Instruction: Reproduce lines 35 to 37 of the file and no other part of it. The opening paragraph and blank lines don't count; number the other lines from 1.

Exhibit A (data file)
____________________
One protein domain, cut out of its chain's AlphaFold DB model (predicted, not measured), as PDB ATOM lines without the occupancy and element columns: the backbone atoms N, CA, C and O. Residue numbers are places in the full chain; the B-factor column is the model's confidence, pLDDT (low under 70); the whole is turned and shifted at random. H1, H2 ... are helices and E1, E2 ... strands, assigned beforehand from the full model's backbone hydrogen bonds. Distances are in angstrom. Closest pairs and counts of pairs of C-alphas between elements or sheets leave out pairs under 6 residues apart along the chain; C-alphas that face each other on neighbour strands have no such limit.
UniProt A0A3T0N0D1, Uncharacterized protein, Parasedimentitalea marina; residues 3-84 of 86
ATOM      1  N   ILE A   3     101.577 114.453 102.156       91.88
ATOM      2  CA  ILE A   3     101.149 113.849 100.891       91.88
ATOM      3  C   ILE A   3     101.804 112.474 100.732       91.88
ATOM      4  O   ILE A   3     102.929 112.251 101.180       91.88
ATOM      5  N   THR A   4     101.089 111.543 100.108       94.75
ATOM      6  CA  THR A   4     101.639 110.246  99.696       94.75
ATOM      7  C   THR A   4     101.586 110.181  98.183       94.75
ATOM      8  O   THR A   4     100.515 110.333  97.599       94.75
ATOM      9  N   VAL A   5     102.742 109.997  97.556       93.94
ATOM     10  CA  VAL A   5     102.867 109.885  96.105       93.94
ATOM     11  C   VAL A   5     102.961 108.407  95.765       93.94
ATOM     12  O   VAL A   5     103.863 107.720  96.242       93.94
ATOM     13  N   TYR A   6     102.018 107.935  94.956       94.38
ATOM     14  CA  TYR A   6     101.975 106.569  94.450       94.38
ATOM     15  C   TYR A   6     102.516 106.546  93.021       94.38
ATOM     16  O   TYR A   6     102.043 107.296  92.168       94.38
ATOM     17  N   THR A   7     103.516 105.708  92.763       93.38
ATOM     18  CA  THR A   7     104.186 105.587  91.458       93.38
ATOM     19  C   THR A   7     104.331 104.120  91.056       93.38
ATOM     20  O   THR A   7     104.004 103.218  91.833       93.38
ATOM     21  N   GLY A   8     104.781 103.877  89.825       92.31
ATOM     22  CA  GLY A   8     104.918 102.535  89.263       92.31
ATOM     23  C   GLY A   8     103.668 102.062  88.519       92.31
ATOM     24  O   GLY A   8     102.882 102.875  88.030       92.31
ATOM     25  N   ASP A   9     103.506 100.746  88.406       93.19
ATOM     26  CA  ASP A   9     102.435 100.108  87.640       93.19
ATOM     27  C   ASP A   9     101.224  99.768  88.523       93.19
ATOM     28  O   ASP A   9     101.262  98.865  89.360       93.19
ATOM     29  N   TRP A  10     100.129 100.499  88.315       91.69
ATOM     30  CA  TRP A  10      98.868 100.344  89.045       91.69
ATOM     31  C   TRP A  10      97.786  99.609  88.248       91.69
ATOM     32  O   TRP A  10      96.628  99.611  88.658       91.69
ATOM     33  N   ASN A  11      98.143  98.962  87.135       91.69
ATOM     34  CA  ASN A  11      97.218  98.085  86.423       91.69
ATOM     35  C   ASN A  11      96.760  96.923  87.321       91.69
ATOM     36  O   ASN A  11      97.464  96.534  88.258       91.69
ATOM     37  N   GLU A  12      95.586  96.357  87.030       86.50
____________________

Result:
ATOM     34  CA  ASN A  11      97.218  98.085  86.423       91.69
ATOM     35  C   ASN A  11      96.760  96.923  87.321       91.69
ATOM     36  O   ASN A  11      97.464  96.534  88.258       91.69